Can it? How many people-hours went into this, and which fonts have higher licensing costs than that?
But usually web & (mobile) app licensing is separate from designer workstation licensing.
Too much money, too much time on their hands, too much ego-driven decision-making.
Was Netflix Sans the determined starting point?
Good luck with that. I wonder how long that will take.
(At least, when you say 'we', I presume you're speaking on behalf of a fledgling business. If you're just saying that you'd like more money for your family, well, I guess I'd still recommend making fonts because it's very lucrative work apparently.)
You can't argue that typography is so vital to their business that this is a useful allocation of resources. Obviously, design is important to any company that markets itself in some way. But not every company designs their own typeface (although it seems like it, lately.)
Some are saying it's important for AirBnB to have their own distinct look, and that requires a custom typeface. BS. Plenty of successful companies managed to create a distinct brand identity using helvetica.
Some are saying it's cheaper to make your own typeface than to license one. Really? There are no cheaper typefaces that look suitable? (I'm not saying this is impossible. I'm genuinely curious. Is that how bad it is?)
We have open source typography. Are none of those fonts suitable for their purpose? Can any of them be improved by the designers at AirBnB? That sounds like it would be cheaper than starting from scratch.
I care about beautiful typography as much as the next web designer / marketer / start up-whatever. But I also know how a business runs. And this seems like something the business should not focus on. Tell me I'm wrong.
Especially considering their customer service and product quality (read: host integrity) issues.
Manufacturing might be a bit overboard, as that takes running a factory, but if a hotel wanted to partner with an existing lightbulb factory to commission lightbulbs matching the hotel’s spec, that might be a nice feature.
In the case of lightbulbs, they could probably find something available off the shelf which matched whatever reasonable spec they might develop. But for a large hotel chain, ordering custom lightbulbs probably wouldn’t break the bank.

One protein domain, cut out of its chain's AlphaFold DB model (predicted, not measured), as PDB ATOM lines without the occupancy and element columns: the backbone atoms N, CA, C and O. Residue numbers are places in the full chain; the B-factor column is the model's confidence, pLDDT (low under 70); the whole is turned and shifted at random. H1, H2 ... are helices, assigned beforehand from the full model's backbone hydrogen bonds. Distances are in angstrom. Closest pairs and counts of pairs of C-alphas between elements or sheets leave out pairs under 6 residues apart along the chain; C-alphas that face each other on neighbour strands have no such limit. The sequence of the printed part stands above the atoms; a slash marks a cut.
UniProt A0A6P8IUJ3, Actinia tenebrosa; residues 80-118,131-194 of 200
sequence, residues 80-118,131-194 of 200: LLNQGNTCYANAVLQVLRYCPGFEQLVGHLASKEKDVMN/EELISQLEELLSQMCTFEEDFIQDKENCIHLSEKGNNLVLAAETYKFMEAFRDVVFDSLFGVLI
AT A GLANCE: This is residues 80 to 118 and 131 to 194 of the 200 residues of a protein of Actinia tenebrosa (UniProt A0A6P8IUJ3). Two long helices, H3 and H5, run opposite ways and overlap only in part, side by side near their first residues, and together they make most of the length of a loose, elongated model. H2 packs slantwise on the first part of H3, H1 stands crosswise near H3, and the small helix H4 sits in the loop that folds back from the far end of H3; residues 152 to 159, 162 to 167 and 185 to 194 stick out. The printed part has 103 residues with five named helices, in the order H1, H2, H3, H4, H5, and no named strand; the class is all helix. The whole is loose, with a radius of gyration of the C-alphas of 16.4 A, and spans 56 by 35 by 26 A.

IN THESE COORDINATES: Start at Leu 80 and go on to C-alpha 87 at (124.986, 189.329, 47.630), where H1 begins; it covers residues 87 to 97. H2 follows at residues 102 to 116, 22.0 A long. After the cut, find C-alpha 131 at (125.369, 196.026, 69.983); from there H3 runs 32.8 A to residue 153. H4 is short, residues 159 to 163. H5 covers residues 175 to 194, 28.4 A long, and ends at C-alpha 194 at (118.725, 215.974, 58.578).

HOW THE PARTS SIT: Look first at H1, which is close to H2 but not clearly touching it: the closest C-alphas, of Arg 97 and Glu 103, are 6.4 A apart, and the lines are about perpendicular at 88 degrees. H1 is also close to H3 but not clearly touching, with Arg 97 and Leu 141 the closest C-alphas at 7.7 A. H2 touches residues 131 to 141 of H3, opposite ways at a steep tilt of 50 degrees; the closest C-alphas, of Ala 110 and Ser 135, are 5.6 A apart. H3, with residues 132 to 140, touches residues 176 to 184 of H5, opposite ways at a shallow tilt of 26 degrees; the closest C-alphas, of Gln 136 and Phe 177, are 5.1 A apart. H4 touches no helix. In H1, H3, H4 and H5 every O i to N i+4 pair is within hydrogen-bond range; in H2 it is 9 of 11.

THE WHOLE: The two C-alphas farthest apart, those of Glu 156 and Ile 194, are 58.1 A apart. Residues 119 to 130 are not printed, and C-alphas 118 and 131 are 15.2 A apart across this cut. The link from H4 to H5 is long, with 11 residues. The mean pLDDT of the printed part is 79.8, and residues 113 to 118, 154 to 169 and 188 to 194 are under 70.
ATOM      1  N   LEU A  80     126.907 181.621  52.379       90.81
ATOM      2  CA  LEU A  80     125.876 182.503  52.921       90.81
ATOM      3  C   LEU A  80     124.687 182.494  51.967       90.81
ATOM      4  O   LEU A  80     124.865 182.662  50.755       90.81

* * *
Helvetica is an awful typeface for anything but posters, logos, and headlines. Please never use Helvetica for body copy.
> Plenty of successful companies managed to create a distinct brand identity using helvetica.
You could use this logic to criticize basically any company expenditure as frivolous. Plenty of companies do things that probably aren't strictly necessary for their survival. I for one am grateful to live in a world where companies sometimes do interesting and creative things, even if it isn't an obvious and immediate win on the balance sheet.
If we followed your reasoning, most CEOs would be immune from criticism.
I, on the other hand, have a different rule of thumb. If a company does something in public, it's fair game for the public to talk about it.
>You could use this logic to criticize basically any company expenditure as frivolous.
I hope not! That's not my intention. I'm just refuting the idea that branding requires a unique typeface.
The reason this is frivolous is because the company's core business is in writing the app and matching vacationers with short term rentals. Designing a typeface seems unrelated to their core business, and is probably best left to someone else, while they focus on what they're good at.
Friendliness, trust, professionalism are all part of the image AirBnB wants to convey to guests and hosts. I would say that a font is extremely a part of their core business as anything that even slightly improves the feeling of confidence you want your customers to have when they book a room — improves conversations, perceived satisfaction and a whole host of other intangible, but still very real aspects of the AirBnB experience.